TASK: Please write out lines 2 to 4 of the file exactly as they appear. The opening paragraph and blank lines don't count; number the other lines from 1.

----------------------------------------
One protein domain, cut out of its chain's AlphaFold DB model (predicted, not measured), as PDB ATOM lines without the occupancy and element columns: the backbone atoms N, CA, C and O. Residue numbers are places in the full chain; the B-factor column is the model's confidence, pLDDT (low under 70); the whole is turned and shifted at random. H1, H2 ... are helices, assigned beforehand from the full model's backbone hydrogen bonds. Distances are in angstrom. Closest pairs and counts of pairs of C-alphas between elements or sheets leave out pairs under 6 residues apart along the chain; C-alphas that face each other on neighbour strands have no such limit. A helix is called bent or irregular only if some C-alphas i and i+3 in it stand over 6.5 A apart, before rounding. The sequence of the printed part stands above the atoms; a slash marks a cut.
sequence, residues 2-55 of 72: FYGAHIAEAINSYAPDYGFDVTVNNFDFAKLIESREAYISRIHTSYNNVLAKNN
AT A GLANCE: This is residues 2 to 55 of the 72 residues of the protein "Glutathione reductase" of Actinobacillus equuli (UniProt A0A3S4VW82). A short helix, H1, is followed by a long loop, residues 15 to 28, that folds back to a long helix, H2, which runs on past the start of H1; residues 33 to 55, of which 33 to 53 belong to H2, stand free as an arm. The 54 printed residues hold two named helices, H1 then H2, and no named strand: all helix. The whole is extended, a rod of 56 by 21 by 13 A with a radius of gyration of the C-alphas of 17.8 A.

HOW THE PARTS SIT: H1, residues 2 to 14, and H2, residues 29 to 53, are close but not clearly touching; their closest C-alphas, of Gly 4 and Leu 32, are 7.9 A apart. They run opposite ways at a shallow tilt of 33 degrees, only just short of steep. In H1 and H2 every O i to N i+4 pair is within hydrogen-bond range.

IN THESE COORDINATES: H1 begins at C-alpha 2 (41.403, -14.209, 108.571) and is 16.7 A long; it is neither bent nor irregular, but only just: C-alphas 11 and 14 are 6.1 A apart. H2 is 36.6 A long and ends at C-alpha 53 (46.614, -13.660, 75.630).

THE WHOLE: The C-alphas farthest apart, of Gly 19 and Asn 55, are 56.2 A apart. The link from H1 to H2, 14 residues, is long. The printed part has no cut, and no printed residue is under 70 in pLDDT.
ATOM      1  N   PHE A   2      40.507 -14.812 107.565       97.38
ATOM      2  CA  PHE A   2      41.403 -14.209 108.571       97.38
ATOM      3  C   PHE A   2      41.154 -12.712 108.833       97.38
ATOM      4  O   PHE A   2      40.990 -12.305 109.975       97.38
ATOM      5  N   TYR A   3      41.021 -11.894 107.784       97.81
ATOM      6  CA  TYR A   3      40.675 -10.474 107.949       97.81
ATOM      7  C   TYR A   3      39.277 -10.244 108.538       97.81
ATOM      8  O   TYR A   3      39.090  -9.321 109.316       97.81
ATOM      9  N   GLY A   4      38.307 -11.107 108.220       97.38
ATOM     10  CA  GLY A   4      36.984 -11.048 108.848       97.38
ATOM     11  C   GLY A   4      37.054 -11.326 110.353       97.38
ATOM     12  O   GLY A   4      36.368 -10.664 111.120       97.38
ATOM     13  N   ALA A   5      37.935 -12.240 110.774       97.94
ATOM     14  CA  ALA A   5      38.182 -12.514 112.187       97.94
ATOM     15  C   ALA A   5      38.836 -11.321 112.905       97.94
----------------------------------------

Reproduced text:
AT A GLANCE: This is residues 2 to 55 of the 72 residues of the protein "Glutathione reductase" of Actinobacillus equuli (UniProt A0A3S4VW82). A short helix, H1, is followed by a long loop, residues 15 to 28, that folds back to a long helix, H2, which runs on past the start of H1; residues 33 to 55, of which 33 to 53 belong to H2, stand free as an arm. The 54 printed residues hold two named helices, H1 then H2, and no named strand: all helix. The whole is extended, a rod of 56 by 21 by 13 A with a radius of gyration of the C-alphas of 17.8 A.

HOW THE PARTS SIT: H1, residues 2 to 14, and H2, residues 29 to 53, are close but not clearly touching; their closest C-alphas, of Gly 4 and Leu 32, are 7.9 A apart. They run opposite ways at a shallow tilt of 33 degrees, only just short of steep. In H1 and H2 every O i to N i+4 pair is within hydrogen-bond range.

IN THESE COORDINATES: H1 begins at C-alpha 2 (41.403, -14.209, 108.571) and is 16.7 A long; it is neither bent nor irregular, but only just: C-alphas 11 and 14 are 6.1 A apart. H2 is 36.6 A long and ends at C-alpha 53 (46.614, -13.660, 75.630).